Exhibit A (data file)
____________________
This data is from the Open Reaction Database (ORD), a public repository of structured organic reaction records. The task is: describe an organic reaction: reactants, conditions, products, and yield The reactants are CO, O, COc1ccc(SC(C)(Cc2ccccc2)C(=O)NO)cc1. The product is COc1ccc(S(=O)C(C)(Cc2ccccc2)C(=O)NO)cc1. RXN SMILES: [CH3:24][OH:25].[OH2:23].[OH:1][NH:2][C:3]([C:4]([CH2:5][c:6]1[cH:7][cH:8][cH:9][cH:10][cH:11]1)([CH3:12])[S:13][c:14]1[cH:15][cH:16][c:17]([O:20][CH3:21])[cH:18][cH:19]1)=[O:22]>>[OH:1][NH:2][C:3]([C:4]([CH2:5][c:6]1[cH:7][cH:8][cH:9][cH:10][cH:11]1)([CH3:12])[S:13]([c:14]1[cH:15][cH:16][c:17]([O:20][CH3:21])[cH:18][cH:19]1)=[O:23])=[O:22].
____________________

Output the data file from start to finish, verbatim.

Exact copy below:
This data is from the Open Reaction Database (ORD), a public repository of structured organic reaction records. The task is: describe an organic reaction: reactants, conditions, products, and yield The reactants are CO, O, COc1ccc(SC(C)(Cc2ccccc2)C(=O)NO)cc1. The product is COc1ccc(S(=O)C(C)(Cc2ccccc2)C(=O)NO)cc1. RXN SMILES: [CH3:24][OH:25].[OH2:23].[OH:1][NH:2][C:3]([C:4]([CH2:5][c:6]1[cH:7][cH:8][cH:9][cH:10][cH:11]1)([CH3:12])[S:13][c:14]1[cH:15][cH:16][c:17]([O:20][CH3:21])[cH:18][cH:19]1)=[O:22]>>[OH:1][NH:2][C:3]([C:4]([CH2:5][c:6]1[cH:7][cH:8][cH:9][cH:10][cH:11]1)([CH3:12])[S:13]([c:14]1[cH:15][cH:16][c:17]([O:20][CH3:21])[cH:18][cH:19]1)=[O:23])=[O:22].